For more than two decades, Alan Prince drilled School of Communication students at the University of Miami in journalistic writing, editing and history. To each class, say students, faculty and administrators, he brought a keen sense of integrity, knowledge and professional know-how.
Prince, who retired from the university in 2000, suffered a fall in March after which he contracted the flu and pneumonia. In and out of the hospital and rehabilitation centers for the past three months, Prince died under the care of a family friend on June 17.
“I miss him already,” said SOC Professor Bruce Garrison. Prince, a long-time editor at The Miami Herald, taught journalism classes part time before becoming a full-time lecturer in the late 1980s, Garrison said.
“Alan was completely devoted to our school and journalism program,” Garrison added. “He gave our students a very strong foundation in the news writing classes and in understanding journalism history. There is probably no teacher in our program’s recent history as devoted to the success of his students. He was a caring individual with a warm heart and sharp sense of humor.“
Marilyn Gonzalez, a senior advisor in the School of Communication, remembers Prince’s generosity. During his tenure at UM, Prince routinely provided holiday gifts to SOC staffers and took them to lunch, she said.
“I will always remember his smile and the way he would appreciate us going to have lunch with him,” Gonzalez said. “It was a field trip for him and us.”
The “field trips” continued following Prince’s retirement.
A small group of SOC administrators, staff and professors would meet once a year with Prince to eat lunch and test their luck at the slot machines at the Seminole Hard Rock Hotel and Casino, one of Prince’s favorite haunts.
At the group’s most recent gathering in February, Prince, an accomplished amateur magician, wowed his friends with his sleight-of-hand card and coin tricks, a highlight at each of the annual gatherings.
Former students learning of his death praised Prince for the magic he worked in the classroom.
“He was always trying to help students improve, to make us better writers, giving feedback whether we wanted it or not,” said Annette Gallagher, who took classes with Prince in the early 1990s. “Getting an A on an assignment from Alan Prince was a real accomplishment. He was tough, but kind underneath it, and I’ll always thank him for pushing me harder than any professor I had,” said Gallagher, now communication director at the School of Architecture at UM.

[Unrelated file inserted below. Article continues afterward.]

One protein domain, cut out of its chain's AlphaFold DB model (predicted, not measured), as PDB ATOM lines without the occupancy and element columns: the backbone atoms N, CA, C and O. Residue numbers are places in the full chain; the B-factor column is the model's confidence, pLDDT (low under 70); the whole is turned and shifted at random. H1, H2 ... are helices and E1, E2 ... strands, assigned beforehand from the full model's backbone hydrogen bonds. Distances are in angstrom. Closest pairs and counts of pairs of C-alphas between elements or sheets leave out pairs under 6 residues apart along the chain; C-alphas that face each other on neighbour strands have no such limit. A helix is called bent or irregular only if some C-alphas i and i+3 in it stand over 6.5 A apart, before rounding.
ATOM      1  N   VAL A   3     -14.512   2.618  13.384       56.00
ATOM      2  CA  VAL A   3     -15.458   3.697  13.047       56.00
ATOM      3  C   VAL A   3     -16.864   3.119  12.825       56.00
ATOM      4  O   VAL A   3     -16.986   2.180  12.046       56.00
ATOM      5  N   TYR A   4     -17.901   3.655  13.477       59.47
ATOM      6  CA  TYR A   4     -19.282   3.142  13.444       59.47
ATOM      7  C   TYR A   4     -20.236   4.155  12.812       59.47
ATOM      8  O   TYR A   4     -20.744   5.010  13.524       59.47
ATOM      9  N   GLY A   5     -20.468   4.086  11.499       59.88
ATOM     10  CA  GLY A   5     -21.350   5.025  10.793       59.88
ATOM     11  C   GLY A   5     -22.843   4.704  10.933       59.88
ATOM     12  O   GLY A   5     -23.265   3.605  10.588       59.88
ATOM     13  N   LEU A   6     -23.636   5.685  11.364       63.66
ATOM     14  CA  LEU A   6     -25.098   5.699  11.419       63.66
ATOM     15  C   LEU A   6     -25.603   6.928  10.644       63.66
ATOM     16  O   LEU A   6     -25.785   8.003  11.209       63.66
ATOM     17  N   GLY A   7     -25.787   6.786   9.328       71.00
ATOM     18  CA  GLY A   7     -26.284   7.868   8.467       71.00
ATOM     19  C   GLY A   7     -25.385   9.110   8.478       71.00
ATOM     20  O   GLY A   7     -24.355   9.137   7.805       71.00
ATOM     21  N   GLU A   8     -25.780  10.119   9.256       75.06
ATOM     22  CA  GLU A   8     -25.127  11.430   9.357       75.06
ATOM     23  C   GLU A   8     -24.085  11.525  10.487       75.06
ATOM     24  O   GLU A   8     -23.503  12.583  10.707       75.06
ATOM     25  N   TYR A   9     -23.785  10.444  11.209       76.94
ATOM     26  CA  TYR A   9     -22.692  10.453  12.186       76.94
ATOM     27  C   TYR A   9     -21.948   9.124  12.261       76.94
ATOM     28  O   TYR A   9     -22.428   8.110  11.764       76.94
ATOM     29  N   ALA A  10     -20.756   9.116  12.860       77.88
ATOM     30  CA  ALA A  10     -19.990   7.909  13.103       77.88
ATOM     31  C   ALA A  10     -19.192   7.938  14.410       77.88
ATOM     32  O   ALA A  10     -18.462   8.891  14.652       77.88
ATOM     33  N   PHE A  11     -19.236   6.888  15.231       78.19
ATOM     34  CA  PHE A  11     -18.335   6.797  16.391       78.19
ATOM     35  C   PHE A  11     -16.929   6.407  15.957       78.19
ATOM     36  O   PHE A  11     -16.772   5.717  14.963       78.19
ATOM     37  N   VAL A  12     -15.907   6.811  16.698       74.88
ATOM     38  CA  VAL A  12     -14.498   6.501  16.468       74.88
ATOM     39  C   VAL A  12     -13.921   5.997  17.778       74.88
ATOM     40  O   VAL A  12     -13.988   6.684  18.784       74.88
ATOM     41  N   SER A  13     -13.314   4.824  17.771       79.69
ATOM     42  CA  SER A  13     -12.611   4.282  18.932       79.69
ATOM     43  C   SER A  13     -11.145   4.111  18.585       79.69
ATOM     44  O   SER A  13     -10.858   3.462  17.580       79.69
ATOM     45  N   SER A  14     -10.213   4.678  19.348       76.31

Sara Frederick Burgos, an editor at the Dallas Morning News, recalls Prince’s insistence that students know the First Amendment.
“He drilled the First Amendment into our brains so often that I can still recite it today,” said Frederick Burgos, who took “History of Journalism” with Prince in the mid-90s. “He made us write that thing down at the beginning of most every class.”
“Professor Prince was a real, old-school newspaperman,” Gallagher said. “There’s no other way to put it.
“From watching George Carlin’s “Seven Dirty Words” bit when talking about the FCC to having to memorize the First Amendment to weekly current events quizzes, he made learning about journalism about a lot more than mechanics and AP Style.”
Born in Montclair, N.J., in 1930, Prince studied journalism at New York University, where he earned his bachelor’s degree before serving in the army from 1952-1954 during the Korean War, according to a published online obituary by the United States Harness Writers Association. Prince, a longtime national officer for the association, was founder of the group’s Florida chapter and served as its president in the late 1960s.
Prince’s newspaper career began at the Union Leader in New Jersey, where he started as a sports writer covering harness racing at the weekly newspaper.
He later worked at The Miami Herald for 25 years covering sports and later travel.
A major opera fan, Prince listened every Sunday to the live performances of the New York Metropolitan Opera. He also was an avid baseball fan.
“I will always remember Alan as a modern renaissance man,” Garrison said. “He amazed me with his depth and breadth. He could be watching UM football at the old Orange Bowl with me while discussing the latest opera performance he attended. He could tell us first-hand stories about watching the best standard bred horses in the country and then dazzle us with his professional skills as a magician.”
“He was an extraordinary, generous and kind person,” Garrison added, “and he will be missed by all of us around the Wolfson Building who worked with him and who knew him well.”
Services for Alan Prince begin at 2:30 p.m. Friday, June 19, at Riverside-Gordon Memorial Chapels at Mount Nebo Kendall Memorial Gardens, 5900 SW 77th Ave., Miami, FL 33143.